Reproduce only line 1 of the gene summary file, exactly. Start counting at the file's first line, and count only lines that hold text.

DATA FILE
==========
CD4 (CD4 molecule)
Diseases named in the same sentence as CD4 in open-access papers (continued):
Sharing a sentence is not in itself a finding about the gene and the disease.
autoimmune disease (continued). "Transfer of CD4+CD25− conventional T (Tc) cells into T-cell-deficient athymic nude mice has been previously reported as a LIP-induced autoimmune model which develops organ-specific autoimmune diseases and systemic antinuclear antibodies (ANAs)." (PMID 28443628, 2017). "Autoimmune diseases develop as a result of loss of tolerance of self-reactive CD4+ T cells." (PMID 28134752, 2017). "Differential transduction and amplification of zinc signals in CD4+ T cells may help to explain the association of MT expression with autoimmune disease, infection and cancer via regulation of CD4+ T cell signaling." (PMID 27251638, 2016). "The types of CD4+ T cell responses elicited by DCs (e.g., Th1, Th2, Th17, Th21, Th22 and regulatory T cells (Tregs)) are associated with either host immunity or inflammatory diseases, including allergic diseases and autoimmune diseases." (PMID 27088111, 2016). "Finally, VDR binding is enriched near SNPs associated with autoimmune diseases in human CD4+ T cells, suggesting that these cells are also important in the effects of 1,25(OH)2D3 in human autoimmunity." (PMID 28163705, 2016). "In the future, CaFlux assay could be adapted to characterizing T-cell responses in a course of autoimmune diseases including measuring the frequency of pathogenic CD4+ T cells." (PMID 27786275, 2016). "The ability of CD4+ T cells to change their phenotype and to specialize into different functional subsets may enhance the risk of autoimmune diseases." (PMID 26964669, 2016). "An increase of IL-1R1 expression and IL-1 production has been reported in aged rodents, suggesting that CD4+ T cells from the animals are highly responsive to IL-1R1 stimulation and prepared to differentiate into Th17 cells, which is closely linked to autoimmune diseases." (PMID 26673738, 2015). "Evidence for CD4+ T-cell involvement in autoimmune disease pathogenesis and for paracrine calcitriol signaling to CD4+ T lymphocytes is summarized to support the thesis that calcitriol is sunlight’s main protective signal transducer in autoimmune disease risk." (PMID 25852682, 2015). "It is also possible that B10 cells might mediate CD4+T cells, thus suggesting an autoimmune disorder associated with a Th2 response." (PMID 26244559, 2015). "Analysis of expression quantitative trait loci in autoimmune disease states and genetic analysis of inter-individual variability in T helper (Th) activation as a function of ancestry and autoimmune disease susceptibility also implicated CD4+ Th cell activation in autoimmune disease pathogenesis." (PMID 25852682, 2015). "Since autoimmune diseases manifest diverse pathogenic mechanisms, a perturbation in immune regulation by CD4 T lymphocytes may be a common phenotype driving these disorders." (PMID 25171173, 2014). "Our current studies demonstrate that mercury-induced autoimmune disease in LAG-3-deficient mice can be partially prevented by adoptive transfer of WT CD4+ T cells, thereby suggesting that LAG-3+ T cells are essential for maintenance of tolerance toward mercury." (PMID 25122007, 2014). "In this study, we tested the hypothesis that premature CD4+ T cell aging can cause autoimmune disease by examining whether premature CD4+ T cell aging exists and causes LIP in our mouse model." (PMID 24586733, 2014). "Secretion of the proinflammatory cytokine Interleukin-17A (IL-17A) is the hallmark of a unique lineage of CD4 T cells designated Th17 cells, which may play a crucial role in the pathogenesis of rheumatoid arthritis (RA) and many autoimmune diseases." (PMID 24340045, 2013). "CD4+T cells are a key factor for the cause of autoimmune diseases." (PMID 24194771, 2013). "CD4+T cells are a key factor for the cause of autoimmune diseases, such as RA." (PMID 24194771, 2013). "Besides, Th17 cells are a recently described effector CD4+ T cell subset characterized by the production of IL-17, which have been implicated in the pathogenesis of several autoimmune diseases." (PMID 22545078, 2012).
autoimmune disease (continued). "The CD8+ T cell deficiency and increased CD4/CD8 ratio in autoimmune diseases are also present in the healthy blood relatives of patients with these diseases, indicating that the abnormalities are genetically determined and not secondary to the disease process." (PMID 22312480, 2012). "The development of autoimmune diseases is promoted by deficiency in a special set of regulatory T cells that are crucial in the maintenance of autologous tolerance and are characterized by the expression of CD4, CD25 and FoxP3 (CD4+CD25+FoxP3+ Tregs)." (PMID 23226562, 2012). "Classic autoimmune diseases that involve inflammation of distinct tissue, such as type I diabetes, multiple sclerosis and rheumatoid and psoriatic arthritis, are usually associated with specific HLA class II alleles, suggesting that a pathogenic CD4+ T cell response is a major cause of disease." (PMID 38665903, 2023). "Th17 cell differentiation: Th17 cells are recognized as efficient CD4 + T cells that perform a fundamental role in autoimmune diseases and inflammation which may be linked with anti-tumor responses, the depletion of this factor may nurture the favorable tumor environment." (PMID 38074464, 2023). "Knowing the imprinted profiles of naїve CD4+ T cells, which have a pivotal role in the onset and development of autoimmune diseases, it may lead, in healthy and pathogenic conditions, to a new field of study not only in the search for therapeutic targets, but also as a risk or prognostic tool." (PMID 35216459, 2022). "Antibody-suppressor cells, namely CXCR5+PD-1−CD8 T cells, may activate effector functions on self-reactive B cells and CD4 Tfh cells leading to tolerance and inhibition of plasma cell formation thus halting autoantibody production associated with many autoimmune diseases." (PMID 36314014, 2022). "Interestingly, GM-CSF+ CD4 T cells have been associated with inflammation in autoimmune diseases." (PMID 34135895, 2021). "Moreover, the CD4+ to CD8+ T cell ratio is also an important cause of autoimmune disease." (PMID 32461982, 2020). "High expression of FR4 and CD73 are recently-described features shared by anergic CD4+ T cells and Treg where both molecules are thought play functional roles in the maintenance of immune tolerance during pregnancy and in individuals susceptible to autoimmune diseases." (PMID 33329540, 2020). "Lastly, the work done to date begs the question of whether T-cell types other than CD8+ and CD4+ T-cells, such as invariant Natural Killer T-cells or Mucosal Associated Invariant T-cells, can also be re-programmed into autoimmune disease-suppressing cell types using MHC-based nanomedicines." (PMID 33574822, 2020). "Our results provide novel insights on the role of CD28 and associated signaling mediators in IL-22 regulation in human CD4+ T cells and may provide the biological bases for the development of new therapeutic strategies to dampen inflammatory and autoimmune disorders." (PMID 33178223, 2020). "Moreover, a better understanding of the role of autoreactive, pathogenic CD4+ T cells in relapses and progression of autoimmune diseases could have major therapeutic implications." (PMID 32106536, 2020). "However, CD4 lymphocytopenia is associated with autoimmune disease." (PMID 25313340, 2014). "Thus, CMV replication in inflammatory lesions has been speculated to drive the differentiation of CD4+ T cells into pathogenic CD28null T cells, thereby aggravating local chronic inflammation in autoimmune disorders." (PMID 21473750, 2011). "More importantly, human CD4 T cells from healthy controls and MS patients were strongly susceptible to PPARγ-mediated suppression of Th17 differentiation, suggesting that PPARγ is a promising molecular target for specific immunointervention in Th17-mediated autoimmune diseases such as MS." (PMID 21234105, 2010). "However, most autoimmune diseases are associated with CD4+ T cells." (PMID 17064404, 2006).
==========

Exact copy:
CD4 (CD4 molecule)